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Police Deputy Who Hit a UFO

by Drew Wood . repost from

It’s August 1979. And it’s late—nearly 2 am. Marshall County Sheriff’s Deputy Val Johnson is on routine patrol on Highway 220 near Warren when he spots what he later describes as a “very bright, brilliant light” floating a few feet off the ground. He does what, er, anyone in that situation would do: drives directly at it.

Roughly 30 minutes later, he wakes up in the ditch. His Ford cruiser’s windshield is smashed, as is a headlight; his watch and the cruiser’s clock are both 14 minutes slow; his eyes are surrounded with burns; and he will forever be known as the cop who hit a UFO.

Well, that or, maybe more likely in decades since, the cop who went crazy and thinks he saw a UFO—a hero to alien aficionados, a sideshow to others.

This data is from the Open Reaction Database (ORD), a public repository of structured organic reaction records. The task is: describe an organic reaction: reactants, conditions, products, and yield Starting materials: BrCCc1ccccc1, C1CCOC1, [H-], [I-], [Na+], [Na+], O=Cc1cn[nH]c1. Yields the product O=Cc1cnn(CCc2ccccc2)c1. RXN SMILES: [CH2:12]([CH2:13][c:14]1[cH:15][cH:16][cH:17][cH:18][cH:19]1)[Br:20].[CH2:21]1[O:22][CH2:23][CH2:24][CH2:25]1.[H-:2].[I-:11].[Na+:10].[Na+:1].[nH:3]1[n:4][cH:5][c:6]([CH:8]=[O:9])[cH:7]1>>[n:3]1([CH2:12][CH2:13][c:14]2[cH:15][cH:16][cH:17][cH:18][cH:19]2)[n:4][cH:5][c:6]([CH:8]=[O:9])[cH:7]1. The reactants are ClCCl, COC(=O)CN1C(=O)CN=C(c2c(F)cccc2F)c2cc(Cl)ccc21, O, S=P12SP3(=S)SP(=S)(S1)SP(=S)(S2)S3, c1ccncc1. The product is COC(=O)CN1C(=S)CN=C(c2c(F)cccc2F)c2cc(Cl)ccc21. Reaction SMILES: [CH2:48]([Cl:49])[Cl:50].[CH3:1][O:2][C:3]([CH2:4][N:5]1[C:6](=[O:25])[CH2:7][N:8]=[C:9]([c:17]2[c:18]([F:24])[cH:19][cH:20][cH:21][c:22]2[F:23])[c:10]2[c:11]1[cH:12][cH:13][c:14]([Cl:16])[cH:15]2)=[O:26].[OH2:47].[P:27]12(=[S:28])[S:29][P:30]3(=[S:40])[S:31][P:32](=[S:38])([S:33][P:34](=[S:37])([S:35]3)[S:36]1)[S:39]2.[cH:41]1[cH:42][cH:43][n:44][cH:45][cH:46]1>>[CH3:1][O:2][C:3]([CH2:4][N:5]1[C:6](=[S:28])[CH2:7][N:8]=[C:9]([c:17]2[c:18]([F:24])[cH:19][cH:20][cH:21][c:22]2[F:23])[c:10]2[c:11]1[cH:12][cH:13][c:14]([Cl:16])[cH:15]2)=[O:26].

That is, until now. Thanks to the Pentagon throwing decades of statements to the contrary under the bus this spring by suddenly declassifying the fact that they know and have known for decades that unidentified flying objects (unidentified aerial phenomena, as they call them) exist. A Navy task force report reveals that Navy pilots and assorted military and government personnel have been reporting unexplainable flying objects for decades, including 144 credible sightings between 2004 and 2021.

This might also back up the nearly 1,500 UFO sightings in Minnesota crowdsourced by the National UFO Reporting Center over the past 15 years, including 20 and counting already in 2021.

Just don’t go thinking any of this is proof that aliens exist. The Navy task force report says that while it doesn’t know what the mystery objects are, there “are no clear indications that there is any non-terrestrial explanation” for them.

It’s like Val Johnson says of his encounter.

“I saw a ball of light,” Johnson says. “I drove toward it, and suddenly it was in the car with me. It’s unexplainable and will remain so. I’m happy with my mental stability.”


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